But whats a young player of oldtime music to do?
The answer: Go to the Oly Kids Jam, a monthly afternoon of doit-yourself music launched in the summer by fiddle teachers Deb Collins, Anthea Lawrence, Pam Margon and Jesse Partridge and cello teacher Steve Cifka.
Its great for kids to play with other kids, said Emily Teachout, whose daughters, Maggie and Ruby Neatherlin, attend the jam. Its a completely different thing than playing by yourself. Theres jam etiquette. You want to pick tunes that people know, and you want to not go ripping into them at such a speed that nobody can keep up.
Kids who are classically trained get used to the idea of playing in an ensemble with others pretty early, Lawrence said, but kids who are fiddlers maybe dont have a chance to make music together in larger groups.
While Maggie, 12 and in seventh grade at NOVA School, and Ruby, 8 and in third grade at Lincoln Elementary, are also involved in multiple bands including the family band Fiddle-I-Ay the jam serves a larger purpose for the kids who attend and for the local traditional music scene.
The young musicians learn a core repertoire that they can share whenever the opportunity to play together arises, and they can teach and inspire one another. They pick up tunes from one another, and thats a great thing, Teachout said.
To make things fun for a broad range of ages and abilities, the jam is divided into two parts separated by a break for snacks and running around.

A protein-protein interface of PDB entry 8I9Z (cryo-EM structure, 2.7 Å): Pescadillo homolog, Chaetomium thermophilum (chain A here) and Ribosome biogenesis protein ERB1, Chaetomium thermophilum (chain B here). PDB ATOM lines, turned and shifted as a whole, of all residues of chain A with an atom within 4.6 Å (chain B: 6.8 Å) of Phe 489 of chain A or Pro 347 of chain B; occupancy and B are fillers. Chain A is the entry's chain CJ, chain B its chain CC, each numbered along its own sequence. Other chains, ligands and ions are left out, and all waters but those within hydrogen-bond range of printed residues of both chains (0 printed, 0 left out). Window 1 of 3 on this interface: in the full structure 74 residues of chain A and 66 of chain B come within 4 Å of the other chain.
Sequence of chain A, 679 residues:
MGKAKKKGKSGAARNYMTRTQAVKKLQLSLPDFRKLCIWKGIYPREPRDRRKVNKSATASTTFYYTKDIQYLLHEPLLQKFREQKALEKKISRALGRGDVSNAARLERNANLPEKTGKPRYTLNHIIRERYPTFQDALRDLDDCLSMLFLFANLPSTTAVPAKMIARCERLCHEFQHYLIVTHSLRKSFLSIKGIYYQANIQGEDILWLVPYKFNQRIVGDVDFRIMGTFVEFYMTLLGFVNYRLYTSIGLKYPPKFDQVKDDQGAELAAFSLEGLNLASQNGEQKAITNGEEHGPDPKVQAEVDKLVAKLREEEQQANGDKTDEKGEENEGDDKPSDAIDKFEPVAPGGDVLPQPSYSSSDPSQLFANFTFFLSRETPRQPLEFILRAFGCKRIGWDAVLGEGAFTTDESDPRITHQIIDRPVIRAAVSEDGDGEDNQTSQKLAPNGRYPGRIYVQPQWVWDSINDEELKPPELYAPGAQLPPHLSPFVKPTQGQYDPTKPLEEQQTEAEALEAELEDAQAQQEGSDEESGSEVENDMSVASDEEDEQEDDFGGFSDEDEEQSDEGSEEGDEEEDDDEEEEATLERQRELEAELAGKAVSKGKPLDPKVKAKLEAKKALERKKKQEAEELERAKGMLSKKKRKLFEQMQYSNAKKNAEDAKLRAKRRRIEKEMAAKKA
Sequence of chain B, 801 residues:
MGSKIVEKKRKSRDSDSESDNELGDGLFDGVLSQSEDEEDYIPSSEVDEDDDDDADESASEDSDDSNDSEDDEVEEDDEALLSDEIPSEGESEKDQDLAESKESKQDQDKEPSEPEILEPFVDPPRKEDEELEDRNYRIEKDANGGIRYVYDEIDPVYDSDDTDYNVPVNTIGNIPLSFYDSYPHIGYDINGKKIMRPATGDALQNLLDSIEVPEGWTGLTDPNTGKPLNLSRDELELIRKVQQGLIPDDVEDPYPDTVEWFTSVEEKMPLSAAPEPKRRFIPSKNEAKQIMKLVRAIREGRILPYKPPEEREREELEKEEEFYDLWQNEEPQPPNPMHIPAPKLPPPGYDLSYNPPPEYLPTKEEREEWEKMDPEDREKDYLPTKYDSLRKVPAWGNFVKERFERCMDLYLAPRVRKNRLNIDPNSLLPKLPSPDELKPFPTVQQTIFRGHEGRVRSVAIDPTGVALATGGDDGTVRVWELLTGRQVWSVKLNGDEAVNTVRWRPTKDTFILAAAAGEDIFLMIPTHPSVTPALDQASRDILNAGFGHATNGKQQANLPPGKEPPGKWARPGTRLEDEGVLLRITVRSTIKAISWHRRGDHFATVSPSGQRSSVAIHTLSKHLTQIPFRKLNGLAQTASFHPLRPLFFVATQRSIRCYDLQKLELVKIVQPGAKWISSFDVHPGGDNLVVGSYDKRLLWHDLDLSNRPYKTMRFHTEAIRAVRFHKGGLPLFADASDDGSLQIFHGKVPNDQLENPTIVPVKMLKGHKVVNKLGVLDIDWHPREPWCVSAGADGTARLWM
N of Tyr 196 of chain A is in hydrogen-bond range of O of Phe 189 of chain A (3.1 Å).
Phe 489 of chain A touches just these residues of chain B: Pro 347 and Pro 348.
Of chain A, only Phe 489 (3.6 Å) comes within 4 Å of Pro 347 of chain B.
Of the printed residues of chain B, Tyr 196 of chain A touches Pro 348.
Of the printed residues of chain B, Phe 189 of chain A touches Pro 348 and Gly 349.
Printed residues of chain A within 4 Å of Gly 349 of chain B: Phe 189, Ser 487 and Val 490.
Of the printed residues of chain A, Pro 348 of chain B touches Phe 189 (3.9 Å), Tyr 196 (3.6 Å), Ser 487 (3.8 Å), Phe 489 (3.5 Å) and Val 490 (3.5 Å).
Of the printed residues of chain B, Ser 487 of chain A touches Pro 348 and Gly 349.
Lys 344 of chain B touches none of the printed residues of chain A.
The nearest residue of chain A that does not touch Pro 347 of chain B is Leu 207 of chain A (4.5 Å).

The first hour involves playing simple songs at fairly slow speeds so that less-experienced players can participate fully and be inspired by their more-experienced peers, while the second part involves faster and more complex songs to challenge seasoned players.
The jam, which typically includes 10-25 musicians ages 6-14, began in June with Lawrences inspiration and Partridges help in securing space at the South Bay Grange, which allows the jammers to use the space free. For the past three years, Lawrence has led a jam session for children and teens at the annual Oly Old-Time Festival. She decided that one opportunity a year was not enough. Its fun to get everybody playing together and used to jamming, she said.
While the jammers have thus far been mostly fiddlers (along with Cifkas cello students), Lawrence said that any instrument is welcome as is any musician who knows a handful of tunes, no matter how simple.
So far we havent had banjos or mandolins or pennywhistles or anything like that, but they are totally welcome, she said, adding that cellos, not typically a traditional-music instrument, fit in beautifully.
The benefits to jamming arent all musical, Teachout said.
We feel so lucky to be in Olympia right now where there is a community of kid musicians and great teachers, she said. A lot of really great friendships between the kids have grown out of this, too. Its a really big part of our life.